I’ve missed snarky Stamets. It’s been too long since we’ve witnessed a closed and stand-offish engineer. I have obviously enjoy the character break down the walls and warm up to those who work closest to him, but it was a joy to see him clash with Tig Notaro’s Jett Reno.
How they spar over the way they see the future of technology is wonderful, and one that is played just right. Its a play that could have gotten old fast, if it was handled by lesser talent. I’m hoping this is the start of a beautiful friendship; when it comes down to it it is a balance of both of their insights that they need. When things that got critical, they bounced off each other as all good scientists do.

“Hey kiddo…” Have I said that I love the growing relationship between Stamets and Tilly? It’s something that I don’t feel we’ve seen with such sincerity in a Trek franchise before. The care and trust that the actors bring to the characters is heart warming. Although, their rendition of Space Oddity was beautiful and haunting. It almost had me in tears to think that Stametts was using it as a form of distractions.

And of course, there’s a bit of a game changer to the resolution of this plot thread. In a Stranger Things/ Shawshank homage, we discover that Stammets wasn’t completely successful in keeping Tilly safe. I dread to consider how we’ll find Stamets when we pick up again next week.

Saru and Michael

I have never cried at Star Trek. I think as a kid I was relatively detached from the shows to be so emotionally involved. However, there’s a few things in the show that really had me invested in the relationship of these two characters and what each was experiencing while Saru was facing death.

Firstly, we’ve seen from the first series that Discovery has no hesitation in killing off its main crew so I did spend the entire episode believing that this was the last we’d see of Saru and Doug Jones. Throughout the franchise we’ve seen semi-regular characters die; Tasha Yar springs to mind and there is also the shocking departure of Terry Farrell in Deep Space Nine. However, its very rare to see a main character leave so early in a show. I’m completely in disagreement with my father; upon finishing the episode he expressed that they took it too close to death to u-turn. I think it was necessary in order to show how much the relationship between Saru and Michael had grown and the impact it’ll have on Michael’s relationship with Spock.
I loved the whole thread that saw Michael caring for Saru, but it was that death-bed scene that caused me to cry. I can’t help but compare it to Eastenders and the heartbreaking scene between Dot and Ethel all those years ago. Saru was requesting Michael participated in voluntary euthanasia. The words weren’t said, it wasn’t used as a way of looking at it in a political way but it still held the emotional gravitas. As a relationship, Saru and Michael have progressed, in such a short space of time, from at-odds colleagues to friends, and now family. It was beautiful and will be something that can only get better.

Final Thoughts

I still have reservations about the Spock story arc. It’s nothing to do with the storytelling, at all. It’s just that I can’t help but feel like I’m in the middle of a puzzle and I’m sure I missed something. I know I have to be patient, I know by the time series 2 is wrapped up I’ll be satisfied… but, well lets put it this way; if I was a Kelpien, my ganglia would be showing.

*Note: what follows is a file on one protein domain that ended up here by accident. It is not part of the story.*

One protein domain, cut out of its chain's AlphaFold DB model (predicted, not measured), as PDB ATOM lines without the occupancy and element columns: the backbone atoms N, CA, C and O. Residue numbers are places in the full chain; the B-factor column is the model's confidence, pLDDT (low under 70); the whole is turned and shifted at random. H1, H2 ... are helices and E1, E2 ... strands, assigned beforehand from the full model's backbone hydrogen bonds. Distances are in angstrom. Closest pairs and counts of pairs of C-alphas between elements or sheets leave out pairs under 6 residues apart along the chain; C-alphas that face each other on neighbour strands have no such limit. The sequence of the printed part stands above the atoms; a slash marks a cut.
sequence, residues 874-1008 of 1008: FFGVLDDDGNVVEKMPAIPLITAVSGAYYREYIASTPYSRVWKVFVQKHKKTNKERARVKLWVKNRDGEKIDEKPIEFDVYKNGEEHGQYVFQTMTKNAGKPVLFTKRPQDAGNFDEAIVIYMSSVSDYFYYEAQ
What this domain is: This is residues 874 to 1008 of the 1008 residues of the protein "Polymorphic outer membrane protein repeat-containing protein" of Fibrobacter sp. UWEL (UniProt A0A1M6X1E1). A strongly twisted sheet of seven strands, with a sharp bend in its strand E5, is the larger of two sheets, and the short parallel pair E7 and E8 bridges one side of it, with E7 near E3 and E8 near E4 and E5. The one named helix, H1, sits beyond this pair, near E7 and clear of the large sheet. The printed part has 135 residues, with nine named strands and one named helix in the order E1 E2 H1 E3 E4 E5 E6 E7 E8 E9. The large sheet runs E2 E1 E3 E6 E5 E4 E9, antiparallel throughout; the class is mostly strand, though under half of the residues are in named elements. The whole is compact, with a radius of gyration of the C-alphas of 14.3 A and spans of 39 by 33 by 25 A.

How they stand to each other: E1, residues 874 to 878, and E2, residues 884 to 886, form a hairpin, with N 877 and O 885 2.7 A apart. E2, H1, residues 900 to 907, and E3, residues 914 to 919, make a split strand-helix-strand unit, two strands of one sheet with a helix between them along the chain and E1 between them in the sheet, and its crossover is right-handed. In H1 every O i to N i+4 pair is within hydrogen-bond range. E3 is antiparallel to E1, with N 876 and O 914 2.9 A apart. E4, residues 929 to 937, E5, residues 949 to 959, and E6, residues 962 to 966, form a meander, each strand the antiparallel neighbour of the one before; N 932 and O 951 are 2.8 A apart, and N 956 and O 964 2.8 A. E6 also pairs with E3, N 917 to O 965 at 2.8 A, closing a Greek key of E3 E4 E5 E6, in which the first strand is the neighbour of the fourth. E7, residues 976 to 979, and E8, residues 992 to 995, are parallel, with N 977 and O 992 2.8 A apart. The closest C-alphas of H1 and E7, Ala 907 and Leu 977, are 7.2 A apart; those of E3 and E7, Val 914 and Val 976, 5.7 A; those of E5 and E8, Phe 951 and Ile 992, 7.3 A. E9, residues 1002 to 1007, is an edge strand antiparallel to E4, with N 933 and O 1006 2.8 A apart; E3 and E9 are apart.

Love Han x

Movie Review: Capricorn One (1979)

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Length: 2Hr 4Min
Rating: PG
About: Three astronauts (James Brolin, Sam Waterston, O.J. Simpson) are about to launch into space on the first mission to Mars. But when a mechanical failure surfaces that would kill the three men, NASA removes them from the Capricorn One capsule. To prevent a public outcry, NASA launches the capsule unmanned and requires the astronauts to film fake mission footage in a studio. However, the plan is compromised when an ambitious journalist (Elliott Gould) discovers the conspiracy.

The Good

Bloody hell, talk about a legacy cast. There’s nothing better than watching an old school film and recognising people you watch. Not only that, they’re 30 years younger. James Brolin, Elliot Gould and ? all bring their a-game to this chilling political conspiracy thriller. I’d have liked to have seen more from ?, as early parts of the film hint at a comedic side I’ve not seen in his most recent roles.

The film has this delightful slow build of a plot which you simply don’t see getting made in Hollywood nowadays. There’s no heavy pattern or formulaic action sequences. Elliot Gould may take top billing when it comes to the credits, but there’s no clear star driving this plot forward.

In an age where movies are catering for an over-stimulated audience, this is a nice change of pace; it’s atmospheric, chilling and emotive. I’m not ashamed to say, I jumped twice at events I wasn’t expecting. Actually, I yelped too at one and screamed at the other.

The Bad

As I said, there’s no star. Unfortunately while it’s a blessing, it’s also the film’s curse. As a result of no one person being followed, the plot feels overly choppy and, at times, hard to follow. It also gave the film an overall uneasy feeling and while I don’t personally like it, I can’t deny that it adds to the whole film.

The Ugly

why was the on-trend colour of the 70s all shades of brown? Literally everything in this film; from costumes to sets was brown. This is such a personal thing but picking a colour palate because it’s in fashion dates a film and it’s a shame because the theme and conspiracy at the heart of this movie has a timeless ‘fake news’ quality about it.

Love Han x